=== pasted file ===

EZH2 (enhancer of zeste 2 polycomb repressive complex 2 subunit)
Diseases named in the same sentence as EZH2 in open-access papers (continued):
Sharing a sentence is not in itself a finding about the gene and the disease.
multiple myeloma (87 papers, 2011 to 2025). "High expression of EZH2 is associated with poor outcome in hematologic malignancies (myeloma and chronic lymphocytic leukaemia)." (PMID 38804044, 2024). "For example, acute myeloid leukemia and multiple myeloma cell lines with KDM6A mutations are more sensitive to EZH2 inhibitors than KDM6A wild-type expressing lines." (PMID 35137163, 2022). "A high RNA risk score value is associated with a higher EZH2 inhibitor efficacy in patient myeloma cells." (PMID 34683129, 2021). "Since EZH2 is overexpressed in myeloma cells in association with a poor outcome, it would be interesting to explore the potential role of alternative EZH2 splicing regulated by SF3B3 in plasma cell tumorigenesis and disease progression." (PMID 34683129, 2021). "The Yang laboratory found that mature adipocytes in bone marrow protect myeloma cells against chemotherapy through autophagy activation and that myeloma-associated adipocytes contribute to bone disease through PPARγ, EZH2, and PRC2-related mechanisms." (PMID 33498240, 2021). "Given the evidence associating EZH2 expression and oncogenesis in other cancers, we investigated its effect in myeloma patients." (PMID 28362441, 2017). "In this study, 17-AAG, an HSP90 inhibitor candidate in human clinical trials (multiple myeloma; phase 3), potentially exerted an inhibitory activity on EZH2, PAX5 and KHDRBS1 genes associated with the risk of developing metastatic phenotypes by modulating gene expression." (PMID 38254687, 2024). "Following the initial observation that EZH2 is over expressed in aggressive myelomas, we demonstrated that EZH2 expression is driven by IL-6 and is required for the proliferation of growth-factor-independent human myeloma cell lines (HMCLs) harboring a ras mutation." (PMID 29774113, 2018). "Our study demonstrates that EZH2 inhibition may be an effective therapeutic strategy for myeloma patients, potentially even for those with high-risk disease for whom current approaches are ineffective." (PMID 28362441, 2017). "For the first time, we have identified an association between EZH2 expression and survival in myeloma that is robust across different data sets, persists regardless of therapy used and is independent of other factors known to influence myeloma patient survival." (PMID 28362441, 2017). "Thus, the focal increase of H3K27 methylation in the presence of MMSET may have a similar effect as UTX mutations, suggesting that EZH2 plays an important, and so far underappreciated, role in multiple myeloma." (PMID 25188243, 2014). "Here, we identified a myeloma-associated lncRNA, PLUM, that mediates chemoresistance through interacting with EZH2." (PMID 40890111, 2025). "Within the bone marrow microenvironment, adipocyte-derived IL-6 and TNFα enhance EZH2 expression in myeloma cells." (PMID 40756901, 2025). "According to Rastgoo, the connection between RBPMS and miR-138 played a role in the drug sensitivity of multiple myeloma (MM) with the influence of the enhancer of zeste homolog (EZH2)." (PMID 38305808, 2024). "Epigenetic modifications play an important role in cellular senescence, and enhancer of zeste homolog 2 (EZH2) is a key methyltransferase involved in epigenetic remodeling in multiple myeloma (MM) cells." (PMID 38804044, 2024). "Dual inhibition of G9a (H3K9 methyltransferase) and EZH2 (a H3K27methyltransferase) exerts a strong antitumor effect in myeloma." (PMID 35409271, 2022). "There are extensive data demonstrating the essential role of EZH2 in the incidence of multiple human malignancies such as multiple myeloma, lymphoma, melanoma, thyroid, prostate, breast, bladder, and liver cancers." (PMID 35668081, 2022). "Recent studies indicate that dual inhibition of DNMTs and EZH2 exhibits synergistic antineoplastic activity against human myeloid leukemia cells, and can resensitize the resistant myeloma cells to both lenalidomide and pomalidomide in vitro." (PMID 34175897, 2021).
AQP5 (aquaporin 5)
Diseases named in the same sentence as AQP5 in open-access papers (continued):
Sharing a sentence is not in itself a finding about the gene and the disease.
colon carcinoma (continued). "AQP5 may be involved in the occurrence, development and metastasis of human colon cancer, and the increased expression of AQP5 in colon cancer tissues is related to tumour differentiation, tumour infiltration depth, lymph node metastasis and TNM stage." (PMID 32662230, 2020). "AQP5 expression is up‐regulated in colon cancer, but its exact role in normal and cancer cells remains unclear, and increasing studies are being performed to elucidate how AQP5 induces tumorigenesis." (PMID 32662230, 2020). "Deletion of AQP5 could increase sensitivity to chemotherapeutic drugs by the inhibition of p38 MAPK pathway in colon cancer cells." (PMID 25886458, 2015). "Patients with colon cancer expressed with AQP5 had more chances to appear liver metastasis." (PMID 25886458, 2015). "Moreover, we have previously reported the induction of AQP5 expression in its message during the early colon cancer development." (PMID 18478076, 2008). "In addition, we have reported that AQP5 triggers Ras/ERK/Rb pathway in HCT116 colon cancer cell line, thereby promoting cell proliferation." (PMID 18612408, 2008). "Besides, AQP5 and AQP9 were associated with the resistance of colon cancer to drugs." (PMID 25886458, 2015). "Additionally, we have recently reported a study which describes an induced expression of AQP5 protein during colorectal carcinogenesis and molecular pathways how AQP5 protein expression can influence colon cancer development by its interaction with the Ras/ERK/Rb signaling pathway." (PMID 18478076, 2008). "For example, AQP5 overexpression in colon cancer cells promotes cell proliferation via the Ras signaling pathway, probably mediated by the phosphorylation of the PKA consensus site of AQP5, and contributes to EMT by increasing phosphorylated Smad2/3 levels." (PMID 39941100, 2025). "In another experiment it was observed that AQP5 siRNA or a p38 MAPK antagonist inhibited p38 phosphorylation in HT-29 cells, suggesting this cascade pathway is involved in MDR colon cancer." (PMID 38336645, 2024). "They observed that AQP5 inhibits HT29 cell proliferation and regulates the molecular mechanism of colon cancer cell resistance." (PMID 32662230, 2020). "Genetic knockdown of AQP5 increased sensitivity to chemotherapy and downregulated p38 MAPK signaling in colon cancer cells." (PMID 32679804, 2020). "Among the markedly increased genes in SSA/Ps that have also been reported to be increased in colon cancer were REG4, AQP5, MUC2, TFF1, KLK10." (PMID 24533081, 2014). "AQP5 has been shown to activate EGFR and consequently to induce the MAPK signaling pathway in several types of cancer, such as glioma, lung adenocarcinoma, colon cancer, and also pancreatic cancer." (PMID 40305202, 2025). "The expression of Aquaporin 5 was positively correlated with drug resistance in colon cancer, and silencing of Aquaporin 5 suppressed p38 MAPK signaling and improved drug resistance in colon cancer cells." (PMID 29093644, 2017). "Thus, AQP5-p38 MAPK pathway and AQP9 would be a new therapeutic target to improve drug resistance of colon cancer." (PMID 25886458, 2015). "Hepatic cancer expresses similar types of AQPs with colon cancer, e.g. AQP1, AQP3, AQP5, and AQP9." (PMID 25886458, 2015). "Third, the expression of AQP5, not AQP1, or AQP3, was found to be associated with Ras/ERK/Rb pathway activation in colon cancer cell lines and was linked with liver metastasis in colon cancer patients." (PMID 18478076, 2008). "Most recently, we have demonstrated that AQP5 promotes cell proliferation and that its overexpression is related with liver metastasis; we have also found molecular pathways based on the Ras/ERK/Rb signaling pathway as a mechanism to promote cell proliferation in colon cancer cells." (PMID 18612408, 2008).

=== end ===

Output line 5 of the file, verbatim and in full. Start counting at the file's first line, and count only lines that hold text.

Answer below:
AQP5 (aquaporin 5)